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Narcissistic force meets systemic resistance: The energy clash model. (2017)

“…conceptualizes the impact of a narcissistic leader in three phases, and discusses six ways for harnessing the positive sides of narcissistic energy..”

Constantine Sedikides, University of Southampton, UK; W. Keith Campbell, University of Georgia.
Perspectives on Psychological Science, 1-58. (May 2017).

From the Abstract

This article focuses on the interplay between narcissistic leaders and organizations. It attempts to capture the essence of this interplay with a model outlining the trajectory of narcissism within the organization – the Energy Clash Model.

This model adapts a metaphor from physics, conceptualizing narcissism as a force (a leader) that enters or emerges in a stable system (an organization), destabilizes it, and either stabilizes it at a different state or is expelled.

The model consists of three time-contingent phases: perturbation, conflict, and resolution.

Perturbation: narcissists create instability through waves of excitement, proposed reforms, and an inspiring vision for organization’s future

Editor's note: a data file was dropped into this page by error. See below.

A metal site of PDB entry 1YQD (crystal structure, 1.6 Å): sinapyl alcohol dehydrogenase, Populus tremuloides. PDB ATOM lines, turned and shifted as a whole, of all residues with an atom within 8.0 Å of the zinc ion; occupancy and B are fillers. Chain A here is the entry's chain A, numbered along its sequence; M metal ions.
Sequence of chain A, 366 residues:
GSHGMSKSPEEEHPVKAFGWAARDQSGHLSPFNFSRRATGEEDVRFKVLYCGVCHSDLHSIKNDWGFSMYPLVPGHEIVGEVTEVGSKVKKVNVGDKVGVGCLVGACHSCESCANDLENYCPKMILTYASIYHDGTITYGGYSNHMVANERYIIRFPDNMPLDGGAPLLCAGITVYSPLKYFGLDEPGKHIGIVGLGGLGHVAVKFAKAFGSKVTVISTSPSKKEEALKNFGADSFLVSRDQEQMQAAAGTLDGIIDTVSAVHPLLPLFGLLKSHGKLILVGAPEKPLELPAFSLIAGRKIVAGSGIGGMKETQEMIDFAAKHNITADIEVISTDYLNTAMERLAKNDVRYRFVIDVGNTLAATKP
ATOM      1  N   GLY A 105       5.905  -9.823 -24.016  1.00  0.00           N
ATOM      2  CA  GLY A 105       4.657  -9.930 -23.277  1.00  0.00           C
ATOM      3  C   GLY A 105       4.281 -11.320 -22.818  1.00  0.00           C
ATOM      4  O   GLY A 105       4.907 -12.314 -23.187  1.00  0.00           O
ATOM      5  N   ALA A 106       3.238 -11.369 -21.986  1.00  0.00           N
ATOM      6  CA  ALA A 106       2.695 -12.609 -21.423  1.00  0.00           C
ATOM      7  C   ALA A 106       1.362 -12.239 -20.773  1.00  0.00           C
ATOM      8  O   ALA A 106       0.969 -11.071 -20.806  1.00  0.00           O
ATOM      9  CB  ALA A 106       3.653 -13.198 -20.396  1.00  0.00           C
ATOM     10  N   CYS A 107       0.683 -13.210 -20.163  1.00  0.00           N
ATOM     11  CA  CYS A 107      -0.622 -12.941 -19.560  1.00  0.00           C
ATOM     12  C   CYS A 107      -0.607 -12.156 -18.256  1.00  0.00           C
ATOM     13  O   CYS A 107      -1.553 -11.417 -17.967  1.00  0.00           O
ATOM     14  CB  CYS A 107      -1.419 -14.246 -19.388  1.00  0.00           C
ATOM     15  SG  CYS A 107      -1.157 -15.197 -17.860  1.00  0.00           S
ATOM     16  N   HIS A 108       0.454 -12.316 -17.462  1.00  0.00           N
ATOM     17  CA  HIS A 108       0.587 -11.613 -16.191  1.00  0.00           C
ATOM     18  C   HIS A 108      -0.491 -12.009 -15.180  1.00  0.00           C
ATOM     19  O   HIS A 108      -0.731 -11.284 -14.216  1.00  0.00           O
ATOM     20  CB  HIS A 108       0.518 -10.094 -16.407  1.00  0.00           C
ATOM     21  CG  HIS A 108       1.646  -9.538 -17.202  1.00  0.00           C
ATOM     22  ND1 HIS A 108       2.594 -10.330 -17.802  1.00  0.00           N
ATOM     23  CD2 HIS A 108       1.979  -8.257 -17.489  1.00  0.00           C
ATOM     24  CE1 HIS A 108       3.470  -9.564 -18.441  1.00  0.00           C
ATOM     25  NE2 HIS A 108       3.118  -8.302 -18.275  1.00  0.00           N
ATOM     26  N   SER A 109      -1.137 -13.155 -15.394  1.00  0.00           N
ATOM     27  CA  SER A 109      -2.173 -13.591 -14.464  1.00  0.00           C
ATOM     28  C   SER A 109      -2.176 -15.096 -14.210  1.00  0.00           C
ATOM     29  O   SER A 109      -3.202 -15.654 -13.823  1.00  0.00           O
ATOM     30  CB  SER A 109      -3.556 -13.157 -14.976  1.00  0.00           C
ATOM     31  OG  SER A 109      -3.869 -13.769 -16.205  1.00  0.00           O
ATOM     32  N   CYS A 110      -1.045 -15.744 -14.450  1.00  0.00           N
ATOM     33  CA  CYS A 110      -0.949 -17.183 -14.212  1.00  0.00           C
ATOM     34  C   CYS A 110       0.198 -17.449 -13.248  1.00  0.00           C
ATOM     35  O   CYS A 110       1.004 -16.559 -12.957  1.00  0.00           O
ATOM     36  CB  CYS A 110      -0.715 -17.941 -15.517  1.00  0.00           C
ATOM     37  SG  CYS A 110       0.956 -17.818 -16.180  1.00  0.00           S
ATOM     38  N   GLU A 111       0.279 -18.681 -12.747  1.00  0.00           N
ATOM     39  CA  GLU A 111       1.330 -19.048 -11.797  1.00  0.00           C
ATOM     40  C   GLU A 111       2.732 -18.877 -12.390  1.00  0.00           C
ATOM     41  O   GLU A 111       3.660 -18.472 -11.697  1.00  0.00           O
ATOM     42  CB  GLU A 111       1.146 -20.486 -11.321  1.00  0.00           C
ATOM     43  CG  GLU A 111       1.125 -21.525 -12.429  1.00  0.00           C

Conflict: however with the passage of time, systemic awareness and alertness intensify, as organizational costs – in terms of human resources and monetary losses – accrue. Narcissistic energy clashes directly with the organization, a clash likely to restabilize the system eventually

Resolution: the conflict may provoke the exit of the narcissistic leader or his or her accommodation, that is, steps or controls negotiated between the system and the leader.

Although narcissism is subject to organizational liability, when managed and directed properly, narcissistic energy may contribute to organizational innovation and evolution. Thus, several interventions for working with narcissistic leaders are discussed.

Some can be at the structural or systemic level, such as implementing systemic checks and balances via accountability, instituting synergistic leadership, and increasing leader-organization identification. Other tactics can be at the individual or interpersonal level. These include introducing micro-interventions, initiating personal development through coaching, and strengthening the leader-employee fit.

Access the full paper here: Narcissistic force meets systemic resistance

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  1. Thomas Evans says:

    One sees this phenomena play out in nature. When an Alpha wolf makes decisions that endanger his/her subordinates they cast him out of the pack.